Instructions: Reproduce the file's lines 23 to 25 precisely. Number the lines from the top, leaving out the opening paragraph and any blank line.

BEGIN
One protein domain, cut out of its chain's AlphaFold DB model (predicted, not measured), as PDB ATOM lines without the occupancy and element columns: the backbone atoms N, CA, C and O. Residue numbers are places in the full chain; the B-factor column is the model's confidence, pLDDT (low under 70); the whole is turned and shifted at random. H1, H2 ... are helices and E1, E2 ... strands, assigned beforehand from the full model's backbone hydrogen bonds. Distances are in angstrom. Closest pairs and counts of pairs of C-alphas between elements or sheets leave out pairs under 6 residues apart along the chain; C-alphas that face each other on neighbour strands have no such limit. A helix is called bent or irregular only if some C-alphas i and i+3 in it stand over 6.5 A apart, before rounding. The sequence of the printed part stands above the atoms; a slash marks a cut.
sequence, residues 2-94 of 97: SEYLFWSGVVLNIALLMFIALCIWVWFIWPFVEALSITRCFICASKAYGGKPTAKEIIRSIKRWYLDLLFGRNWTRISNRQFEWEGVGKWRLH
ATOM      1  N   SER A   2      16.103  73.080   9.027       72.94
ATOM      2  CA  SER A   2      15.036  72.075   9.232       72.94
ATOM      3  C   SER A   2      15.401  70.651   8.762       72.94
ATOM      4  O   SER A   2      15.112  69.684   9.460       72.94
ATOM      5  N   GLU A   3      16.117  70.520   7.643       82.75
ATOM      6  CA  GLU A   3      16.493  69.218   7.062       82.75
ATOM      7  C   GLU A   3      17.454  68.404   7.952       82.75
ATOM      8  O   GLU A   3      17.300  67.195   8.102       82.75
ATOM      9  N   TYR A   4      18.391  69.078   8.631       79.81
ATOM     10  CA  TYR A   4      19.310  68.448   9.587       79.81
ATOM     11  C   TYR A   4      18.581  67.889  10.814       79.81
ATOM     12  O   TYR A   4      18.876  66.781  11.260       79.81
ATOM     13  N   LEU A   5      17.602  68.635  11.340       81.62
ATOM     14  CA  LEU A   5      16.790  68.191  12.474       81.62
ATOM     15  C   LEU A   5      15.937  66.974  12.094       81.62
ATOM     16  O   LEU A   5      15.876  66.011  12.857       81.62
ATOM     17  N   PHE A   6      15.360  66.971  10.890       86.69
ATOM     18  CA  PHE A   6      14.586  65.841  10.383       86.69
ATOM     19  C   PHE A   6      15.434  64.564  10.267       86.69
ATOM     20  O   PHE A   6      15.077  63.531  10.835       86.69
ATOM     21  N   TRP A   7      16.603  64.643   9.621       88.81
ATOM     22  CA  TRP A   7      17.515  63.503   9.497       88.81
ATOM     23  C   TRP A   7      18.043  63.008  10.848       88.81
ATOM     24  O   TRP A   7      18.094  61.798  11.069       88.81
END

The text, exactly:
ATOM     22  CA  TRP A   7      17.515  63.503   9.497       88.81
ATOM     23  C   TRP A   7      18.043  63.008  10.848       88.81
ATOM     24  O   TRP A   7      18.094  61.798  11.069       88.81